meretricious


Also found in: Thesaurus, Legal, Wikipedia.

mer·e·tri·cious

 (mĕr′ĭ-trĭsh′əs)
adj.
1.
a. Attracting attention in a vulgar manner: meretricious ornamentation.
b. Plausible but false or insincere; specious: made a meretricious argument.
2. Of or relating to prostitutes or prostitution: meretricious relationships.

[Latin meretrīcius, of prostitutes, from meretrīx, meretrīc-, prostitute, from merēre, to earn money; see (s)mer- in Indo-European roots.]

mer′e·tri′cious·ly adv.

meretricious

(ˌmɛrɪˈtrɪʃəs)
adj
1. superficially or garishly attractive
2. insincere: meretricious praise.
3. archaic of, like, or relating to a prostitute
[C17: from Latin merētrīcius, from merētrix prostitute, from merēre to earn money]
ˌmereˈtriciously adv
ˌmereˈtriciousness n

mer•e•tri•cious

(ˌmɛr ɪˈtrɪʃ əs)
adj.
1. alluring by a show of flashy or vulgar attractions; tawdry.
2. based on pretense or insincerity.
3. pertaining to or characteristic of a prostitute.
[1620–30; < Latin meretrīcius of prostitutes, derivative of meretrīx prostitute, from merēre to earn]
mer`e•tri′cious•ly, adv.
mer`e•tri′cious•ness, n.
ThesaurusAntonymsRelated WordsSynonymsLegend:
Adj.1.meretricious - like or relating to a prostitutemeretricious - like or relating to a prostitute; "meretricious relationships"
archaicism, archaism - the use of an archaic expression
2.meretricious - tastelessly showymeretricious - tastelessly showy; "a flash car"; "a flashy ring"; "garish colors"; "a gaudy costume"; "loud sport shirts"; "a meretricious yet stylish book"; "tawdry ornaments"
tasteless - lacking aesthetic or social taste
3.meretricious - based on pretensemeretricious - based on pretense; deceptively pleasing; "the gilded and perfumed but inwardly rotten nobility"; "meretricious praise"; "a meretricious argument"
insincere - lacking sincerity; "a charming but thoroughly insincere woman"; "their praise was extravagant and insincere"

meretricious

adjective
1. trashy, flashy, gaudy, garish, tawdry, showy, plastic (slang), tinsel, gimcrack vulgar, meretricious and shabby souvenirs
2. false, hollow, bogus, put-on, mock, sham, pseudo (informal), counterfeit, spurious, deceitful, insincere, specious, phoney or phony (informal) meretricious ads that claim their product to be the best around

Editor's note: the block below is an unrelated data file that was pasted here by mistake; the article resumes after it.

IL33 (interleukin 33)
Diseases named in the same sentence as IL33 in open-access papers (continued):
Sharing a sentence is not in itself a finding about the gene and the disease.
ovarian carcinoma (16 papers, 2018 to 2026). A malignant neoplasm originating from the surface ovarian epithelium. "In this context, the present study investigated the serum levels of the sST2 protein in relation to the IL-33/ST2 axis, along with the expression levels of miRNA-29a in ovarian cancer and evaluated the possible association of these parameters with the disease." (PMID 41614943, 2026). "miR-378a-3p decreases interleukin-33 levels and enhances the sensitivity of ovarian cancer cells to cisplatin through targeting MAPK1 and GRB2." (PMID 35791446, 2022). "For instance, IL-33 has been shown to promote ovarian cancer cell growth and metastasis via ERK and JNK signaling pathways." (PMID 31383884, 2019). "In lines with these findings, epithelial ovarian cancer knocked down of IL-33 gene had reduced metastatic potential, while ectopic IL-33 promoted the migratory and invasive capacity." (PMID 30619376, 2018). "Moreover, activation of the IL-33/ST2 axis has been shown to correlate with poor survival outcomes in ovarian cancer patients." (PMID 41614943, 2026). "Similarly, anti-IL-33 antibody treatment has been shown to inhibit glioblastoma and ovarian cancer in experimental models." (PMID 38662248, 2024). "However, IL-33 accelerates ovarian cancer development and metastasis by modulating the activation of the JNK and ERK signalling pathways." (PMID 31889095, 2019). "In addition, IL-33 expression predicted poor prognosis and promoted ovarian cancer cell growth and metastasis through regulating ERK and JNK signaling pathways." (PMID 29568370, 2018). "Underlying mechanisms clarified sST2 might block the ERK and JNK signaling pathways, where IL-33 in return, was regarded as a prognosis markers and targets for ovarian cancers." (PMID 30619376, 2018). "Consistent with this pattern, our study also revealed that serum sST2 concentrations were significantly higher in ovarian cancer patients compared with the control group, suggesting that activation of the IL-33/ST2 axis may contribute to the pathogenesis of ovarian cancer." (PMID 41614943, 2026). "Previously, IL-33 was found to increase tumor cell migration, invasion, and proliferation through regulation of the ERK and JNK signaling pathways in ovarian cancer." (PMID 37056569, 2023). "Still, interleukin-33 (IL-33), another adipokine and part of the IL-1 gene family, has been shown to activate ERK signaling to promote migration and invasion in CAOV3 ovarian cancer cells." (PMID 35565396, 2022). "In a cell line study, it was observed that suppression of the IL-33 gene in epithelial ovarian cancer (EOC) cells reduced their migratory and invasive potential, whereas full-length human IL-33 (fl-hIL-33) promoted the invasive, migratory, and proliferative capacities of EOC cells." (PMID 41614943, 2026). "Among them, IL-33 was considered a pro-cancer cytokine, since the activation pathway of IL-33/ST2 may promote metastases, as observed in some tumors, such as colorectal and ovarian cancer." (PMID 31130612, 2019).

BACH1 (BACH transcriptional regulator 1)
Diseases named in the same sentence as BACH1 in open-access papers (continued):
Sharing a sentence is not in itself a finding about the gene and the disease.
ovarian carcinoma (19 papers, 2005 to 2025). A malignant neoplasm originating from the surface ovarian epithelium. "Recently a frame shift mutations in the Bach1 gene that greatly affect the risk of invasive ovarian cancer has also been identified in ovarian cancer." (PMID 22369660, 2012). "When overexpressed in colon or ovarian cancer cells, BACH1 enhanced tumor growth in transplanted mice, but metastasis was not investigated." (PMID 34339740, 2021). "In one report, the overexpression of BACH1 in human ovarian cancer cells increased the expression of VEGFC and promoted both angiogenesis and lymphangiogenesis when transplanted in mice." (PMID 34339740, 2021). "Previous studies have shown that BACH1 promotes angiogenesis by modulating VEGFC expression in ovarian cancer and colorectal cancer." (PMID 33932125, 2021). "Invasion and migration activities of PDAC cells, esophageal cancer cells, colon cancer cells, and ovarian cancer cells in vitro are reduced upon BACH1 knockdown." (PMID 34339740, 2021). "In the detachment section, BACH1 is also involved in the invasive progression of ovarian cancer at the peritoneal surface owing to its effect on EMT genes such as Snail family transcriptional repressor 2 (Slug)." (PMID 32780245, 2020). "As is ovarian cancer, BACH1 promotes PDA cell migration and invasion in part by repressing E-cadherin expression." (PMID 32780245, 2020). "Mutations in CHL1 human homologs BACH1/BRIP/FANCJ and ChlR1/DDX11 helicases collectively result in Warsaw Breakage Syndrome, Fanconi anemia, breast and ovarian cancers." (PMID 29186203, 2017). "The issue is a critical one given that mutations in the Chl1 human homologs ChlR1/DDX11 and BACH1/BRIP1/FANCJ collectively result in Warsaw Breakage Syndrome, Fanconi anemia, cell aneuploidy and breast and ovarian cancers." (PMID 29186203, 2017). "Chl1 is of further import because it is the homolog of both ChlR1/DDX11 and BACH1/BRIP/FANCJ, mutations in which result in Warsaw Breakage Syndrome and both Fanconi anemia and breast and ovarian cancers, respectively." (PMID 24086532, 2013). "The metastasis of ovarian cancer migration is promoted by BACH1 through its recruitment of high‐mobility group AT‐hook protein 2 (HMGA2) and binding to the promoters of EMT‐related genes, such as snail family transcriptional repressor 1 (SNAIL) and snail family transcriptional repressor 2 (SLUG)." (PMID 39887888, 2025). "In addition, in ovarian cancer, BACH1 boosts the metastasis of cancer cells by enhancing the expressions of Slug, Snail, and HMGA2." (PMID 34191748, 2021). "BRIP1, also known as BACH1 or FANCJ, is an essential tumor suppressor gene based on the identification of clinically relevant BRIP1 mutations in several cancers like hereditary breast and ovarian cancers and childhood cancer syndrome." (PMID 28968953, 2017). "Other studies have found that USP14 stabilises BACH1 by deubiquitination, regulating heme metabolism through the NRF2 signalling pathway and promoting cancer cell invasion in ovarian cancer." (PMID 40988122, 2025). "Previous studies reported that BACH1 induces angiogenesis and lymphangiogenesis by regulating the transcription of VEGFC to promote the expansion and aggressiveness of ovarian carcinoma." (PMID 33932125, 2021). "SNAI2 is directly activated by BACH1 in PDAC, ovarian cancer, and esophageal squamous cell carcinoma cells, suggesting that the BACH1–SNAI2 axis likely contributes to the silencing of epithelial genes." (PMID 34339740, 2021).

meretricious

adjective
Tastelessly showy:
Informal: tacky.
Translations

meretricious

[ˌmerɪˈtrɪʃəs] ADJ [charm, attraction] → superficial, aparente; [style, writing] → rimbombante

meretricious

adjtrivial; (= kitschy)kitschig
References in classic literature ?
I have seen in his face a far different expression from that which hardens it now while she is so vivaciously accosting him; but then it came of itself: it was not elicited by meretricious arts and calculated manoeuvres; and one had but to accept it--to answer what he asked without pretension, to address him when needful without grimace--and it increased and grew kinder and more genial, and warmed one like a fostering sunbeam.
He was thinking of his own self; he hankered after the meretricious glory of a showy performance.
The same may be said, my dear fellow, for the effect of some of these little sketches of yours, which is entirely meretricious, depending as it does upon your retaining in your own hands some factors in the problem which are never imparted to the reader.
Yet it was Raffles who was the life and soul of the party, and that not by meretricious virtue of his cricket.
I respect and applaud your indifference to fine poetry when you can contemplate the meretricious charms of this young person.
If, after doing so, one simply knocks out all the central inferences and presents one's audience with the starting-point and the conclusion, one may produce a startling, though possibly a meretricious, effect.
The whole mechanical outlook upon life, as she had known it, seemed, even in those few seconds, to become a false and meretricious thing.
And at the same time, with true lover's anxiety, Sheldon feared that the other might somehow fail to blunder, and win the girl with purely fortuitous and successful meretricious show.
The books on her father's shelves, the paintings on the walls, the music on the piano - all was just so much meretricious display.
It was a platinum fob chain simple and chaste in design, properly proclaiming its value by substance alone and not by meretricious ornamentation--as all good things should do.
That meretricious splendour was the only one to be met in Mrs Verloc's visions.
So far as richness, delicacy, and wildness of flavour, and substantial nourishment were concerned, the viand might well have claimed a decided superiority over the meretricious cookery and laboured compounds of the most renowned artist; though the service of the dainty was certainly achieved in a manner far from artificial.